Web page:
Autosomal dominant polycystic kidney disease (ADPKD) affects about 12 million people worldwide, with half developing end-stage kidney disease by age 60, according to the study. "Once the kidneys have failed, the only options for survival are dialysis or a kidney transplant," Dr. Patel said. "A large percentage of ADPKD patients on dialysis die each year while waiting for a donated kidney."
The only drug currently approved to treat ADPKD, called Jynarque (generic name tolvaptan), carries the FDA's highest warning in its prescribing information, a box notifying prescribers and users of the possibility of "serious and potentially fatal liver injury."
The new treatment cooperatively developed at UT Southwestern and Regulus Therapeutics Inc., a biopharmaceutical company based in California, showed no evidence of toxicity in animals or in human cell tests, according to the study. It is preferentially delivered to kidneys rather than the liver after being administered, according to the Nature Communications study.
"We earlier showed that levels of a tiny RNA fragment called microRNA-17 are increased in models of ADPKD," Dr. Patel said. "MicroRNA-17 interferes with the normal function of other, beneficial RNAs, causing kidney cysts to grow. RGLS4326, as the new drug is called in development, works by blocking the harmful microRNA-17."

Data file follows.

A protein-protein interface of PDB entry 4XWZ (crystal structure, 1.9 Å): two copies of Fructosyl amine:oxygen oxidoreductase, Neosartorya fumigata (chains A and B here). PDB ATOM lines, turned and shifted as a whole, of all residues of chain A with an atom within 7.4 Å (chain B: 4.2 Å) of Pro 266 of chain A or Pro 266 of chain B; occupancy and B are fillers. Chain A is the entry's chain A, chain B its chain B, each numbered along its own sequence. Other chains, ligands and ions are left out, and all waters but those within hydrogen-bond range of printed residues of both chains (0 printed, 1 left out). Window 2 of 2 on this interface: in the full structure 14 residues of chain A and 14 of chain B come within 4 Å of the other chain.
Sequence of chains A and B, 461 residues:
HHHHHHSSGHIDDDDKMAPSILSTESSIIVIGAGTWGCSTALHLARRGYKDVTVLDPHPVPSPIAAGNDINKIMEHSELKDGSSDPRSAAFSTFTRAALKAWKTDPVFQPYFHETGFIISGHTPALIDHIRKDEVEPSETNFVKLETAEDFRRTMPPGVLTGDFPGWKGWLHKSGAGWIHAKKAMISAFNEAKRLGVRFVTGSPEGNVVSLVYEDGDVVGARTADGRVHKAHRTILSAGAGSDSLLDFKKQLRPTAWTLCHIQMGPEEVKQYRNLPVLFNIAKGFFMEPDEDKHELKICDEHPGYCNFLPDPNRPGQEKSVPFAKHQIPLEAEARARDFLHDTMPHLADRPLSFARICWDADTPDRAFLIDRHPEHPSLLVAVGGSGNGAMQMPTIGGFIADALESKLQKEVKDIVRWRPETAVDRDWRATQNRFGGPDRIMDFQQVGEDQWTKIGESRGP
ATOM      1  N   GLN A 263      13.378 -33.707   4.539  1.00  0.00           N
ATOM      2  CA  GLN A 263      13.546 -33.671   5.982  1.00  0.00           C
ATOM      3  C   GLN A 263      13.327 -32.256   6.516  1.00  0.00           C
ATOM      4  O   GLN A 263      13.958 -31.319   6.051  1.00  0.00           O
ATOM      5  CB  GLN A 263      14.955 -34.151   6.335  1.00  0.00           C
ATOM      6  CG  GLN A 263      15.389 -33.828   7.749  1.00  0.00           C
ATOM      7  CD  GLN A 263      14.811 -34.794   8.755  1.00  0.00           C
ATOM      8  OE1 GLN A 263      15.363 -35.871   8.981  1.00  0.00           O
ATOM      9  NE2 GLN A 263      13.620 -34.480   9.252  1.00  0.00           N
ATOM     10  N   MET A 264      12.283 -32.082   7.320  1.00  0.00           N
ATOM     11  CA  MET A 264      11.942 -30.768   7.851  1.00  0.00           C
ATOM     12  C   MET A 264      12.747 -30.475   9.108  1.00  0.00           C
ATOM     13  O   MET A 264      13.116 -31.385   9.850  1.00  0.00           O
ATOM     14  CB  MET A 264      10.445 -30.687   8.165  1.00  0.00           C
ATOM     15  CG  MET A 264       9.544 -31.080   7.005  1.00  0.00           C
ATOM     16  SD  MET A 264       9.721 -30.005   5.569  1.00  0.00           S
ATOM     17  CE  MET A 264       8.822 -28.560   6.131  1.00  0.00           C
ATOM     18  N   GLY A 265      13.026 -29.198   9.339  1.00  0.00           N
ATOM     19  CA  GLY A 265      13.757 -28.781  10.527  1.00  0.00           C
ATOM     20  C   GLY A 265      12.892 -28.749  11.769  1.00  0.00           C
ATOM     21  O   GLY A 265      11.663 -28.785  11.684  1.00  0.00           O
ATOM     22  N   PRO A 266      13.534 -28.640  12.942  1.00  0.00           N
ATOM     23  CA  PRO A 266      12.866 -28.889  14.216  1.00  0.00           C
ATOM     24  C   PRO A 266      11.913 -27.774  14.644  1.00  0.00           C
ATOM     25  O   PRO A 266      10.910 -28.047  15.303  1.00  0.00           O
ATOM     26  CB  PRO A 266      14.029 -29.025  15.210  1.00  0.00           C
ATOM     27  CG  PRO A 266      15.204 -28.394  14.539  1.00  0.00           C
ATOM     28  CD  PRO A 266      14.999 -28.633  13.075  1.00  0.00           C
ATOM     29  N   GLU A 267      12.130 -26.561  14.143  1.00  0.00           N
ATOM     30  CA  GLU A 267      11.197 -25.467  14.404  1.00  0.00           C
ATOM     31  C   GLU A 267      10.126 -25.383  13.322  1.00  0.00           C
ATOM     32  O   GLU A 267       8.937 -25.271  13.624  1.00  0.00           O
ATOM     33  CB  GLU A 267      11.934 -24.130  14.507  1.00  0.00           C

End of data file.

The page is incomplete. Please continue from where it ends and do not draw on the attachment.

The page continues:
Early phase one clinical trials began last year, conducted by Regulus Therapeutics. The FDA has asked for additional toxicity information from animal testing before human trials can move to the next step, Dr. Patel said.
Edmund C Lee, Tania Valencia, Charles Allerson, Annelie Schairer, Andrea Flaten, Matanel Yheskel, Kara Kersjes, Jian Li, Sole Gatto, Mandeep Takhar, Steven Lockton, Adam Pavlicek, Michael Kim, Tiffany Chu, Randy Soriano, Scott Davis, John R Androsavich, Salma Sarwary, Tate Owen, Julia Kaplan, Kai Liu, Graham Jang, Steven Neben, Philip Bentley, Timothy Wright, Vishal Patel.
Discovery and preclinical evaluation of anti-miR-17 oligonucleotide RGLS4326 for the treatment of polycystic kidney disease.
Nature Communicationsvolume 10, Article number: 4148 (2019). doi: 10.1038/s41467-019-11918-y